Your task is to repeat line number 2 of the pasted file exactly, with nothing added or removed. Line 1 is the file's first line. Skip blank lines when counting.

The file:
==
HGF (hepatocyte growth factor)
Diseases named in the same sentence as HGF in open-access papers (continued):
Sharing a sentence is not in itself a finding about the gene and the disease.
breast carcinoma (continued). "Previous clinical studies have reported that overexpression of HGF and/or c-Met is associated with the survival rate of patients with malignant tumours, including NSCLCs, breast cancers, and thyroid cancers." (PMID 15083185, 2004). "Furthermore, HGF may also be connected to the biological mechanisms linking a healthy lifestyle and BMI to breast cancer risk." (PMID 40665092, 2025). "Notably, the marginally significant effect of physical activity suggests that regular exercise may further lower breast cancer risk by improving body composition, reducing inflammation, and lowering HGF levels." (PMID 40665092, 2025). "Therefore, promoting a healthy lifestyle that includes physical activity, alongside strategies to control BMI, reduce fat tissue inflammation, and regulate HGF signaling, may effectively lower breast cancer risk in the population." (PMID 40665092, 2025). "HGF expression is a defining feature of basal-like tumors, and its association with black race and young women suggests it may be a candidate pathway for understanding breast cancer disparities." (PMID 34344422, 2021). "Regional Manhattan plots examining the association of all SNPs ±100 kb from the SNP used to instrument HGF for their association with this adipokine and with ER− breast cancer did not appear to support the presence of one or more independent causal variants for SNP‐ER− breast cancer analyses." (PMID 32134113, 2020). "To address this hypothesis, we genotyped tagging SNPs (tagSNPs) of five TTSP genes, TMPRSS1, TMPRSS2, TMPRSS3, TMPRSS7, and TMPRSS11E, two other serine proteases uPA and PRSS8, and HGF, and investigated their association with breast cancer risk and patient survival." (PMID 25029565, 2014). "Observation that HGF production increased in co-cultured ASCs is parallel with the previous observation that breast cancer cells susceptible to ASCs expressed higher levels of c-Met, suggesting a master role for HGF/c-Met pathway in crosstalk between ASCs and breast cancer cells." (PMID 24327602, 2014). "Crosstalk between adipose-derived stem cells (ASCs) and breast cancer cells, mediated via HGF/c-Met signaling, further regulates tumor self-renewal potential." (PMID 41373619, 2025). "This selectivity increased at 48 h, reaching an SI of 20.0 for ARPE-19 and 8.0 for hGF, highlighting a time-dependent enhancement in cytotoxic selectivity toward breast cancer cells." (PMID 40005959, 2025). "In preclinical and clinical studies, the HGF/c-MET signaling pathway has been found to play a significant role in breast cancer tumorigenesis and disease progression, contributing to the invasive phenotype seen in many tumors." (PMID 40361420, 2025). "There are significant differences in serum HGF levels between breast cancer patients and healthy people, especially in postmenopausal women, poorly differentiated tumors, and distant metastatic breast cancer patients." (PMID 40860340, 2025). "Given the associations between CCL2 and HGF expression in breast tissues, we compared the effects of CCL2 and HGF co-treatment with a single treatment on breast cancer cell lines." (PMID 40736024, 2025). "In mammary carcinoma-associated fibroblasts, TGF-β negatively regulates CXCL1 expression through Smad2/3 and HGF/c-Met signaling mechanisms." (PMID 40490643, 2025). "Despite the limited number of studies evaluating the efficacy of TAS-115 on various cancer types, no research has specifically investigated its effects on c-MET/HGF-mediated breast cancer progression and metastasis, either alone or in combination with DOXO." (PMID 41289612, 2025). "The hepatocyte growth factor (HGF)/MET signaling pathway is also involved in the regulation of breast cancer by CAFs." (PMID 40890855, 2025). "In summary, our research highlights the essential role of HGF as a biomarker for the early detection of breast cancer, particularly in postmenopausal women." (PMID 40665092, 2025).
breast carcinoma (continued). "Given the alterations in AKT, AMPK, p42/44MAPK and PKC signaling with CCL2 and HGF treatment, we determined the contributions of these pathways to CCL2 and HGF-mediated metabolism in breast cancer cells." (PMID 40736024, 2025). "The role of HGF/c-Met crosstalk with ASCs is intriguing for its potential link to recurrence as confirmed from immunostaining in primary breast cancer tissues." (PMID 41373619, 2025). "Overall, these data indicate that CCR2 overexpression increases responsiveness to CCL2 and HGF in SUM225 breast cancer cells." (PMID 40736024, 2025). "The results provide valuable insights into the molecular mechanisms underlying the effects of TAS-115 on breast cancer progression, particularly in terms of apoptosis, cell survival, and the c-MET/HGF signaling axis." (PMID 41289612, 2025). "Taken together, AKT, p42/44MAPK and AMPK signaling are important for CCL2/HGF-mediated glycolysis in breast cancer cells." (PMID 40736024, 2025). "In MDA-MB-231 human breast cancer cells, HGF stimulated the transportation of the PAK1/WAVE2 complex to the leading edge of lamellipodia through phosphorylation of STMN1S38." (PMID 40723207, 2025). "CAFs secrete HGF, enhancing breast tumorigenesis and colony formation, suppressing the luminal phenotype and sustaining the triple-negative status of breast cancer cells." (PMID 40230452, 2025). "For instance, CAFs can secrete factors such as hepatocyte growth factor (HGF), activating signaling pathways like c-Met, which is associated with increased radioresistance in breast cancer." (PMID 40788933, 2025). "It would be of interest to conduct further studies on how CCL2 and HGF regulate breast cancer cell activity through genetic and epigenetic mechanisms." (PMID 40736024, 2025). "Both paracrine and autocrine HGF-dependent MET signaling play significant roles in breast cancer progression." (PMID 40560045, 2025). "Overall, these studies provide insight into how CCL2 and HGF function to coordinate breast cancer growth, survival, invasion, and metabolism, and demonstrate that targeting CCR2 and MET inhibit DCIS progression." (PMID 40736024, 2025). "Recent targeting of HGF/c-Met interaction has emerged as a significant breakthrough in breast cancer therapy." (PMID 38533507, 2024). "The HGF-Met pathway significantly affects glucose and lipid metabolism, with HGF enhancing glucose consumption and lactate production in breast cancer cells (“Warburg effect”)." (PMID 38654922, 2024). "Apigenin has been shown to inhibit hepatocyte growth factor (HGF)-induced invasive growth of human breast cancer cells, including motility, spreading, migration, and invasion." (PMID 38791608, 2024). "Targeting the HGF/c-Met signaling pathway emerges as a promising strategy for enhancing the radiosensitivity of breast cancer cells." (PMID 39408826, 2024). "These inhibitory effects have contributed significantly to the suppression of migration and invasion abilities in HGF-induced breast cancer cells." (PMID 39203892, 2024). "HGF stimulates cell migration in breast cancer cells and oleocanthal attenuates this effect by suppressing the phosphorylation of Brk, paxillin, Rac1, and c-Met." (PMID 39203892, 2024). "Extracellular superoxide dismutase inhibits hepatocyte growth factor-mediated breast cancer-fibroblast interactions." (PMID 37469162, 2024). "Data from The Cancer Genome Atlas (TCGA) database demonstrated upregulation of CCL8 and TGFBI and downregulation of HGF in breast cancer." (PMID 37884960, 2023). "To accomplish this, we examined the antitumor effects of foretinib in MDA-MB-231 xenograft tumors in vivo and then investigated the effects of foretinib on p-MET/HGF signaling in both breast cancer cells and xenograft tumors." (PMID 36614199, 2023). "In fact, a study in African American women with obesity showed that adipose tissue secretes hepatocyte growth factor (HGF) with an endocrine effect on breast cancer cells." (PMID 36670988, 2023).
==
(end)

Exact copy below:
Diseases named in the same sentence as HGF in open-access papers (continued):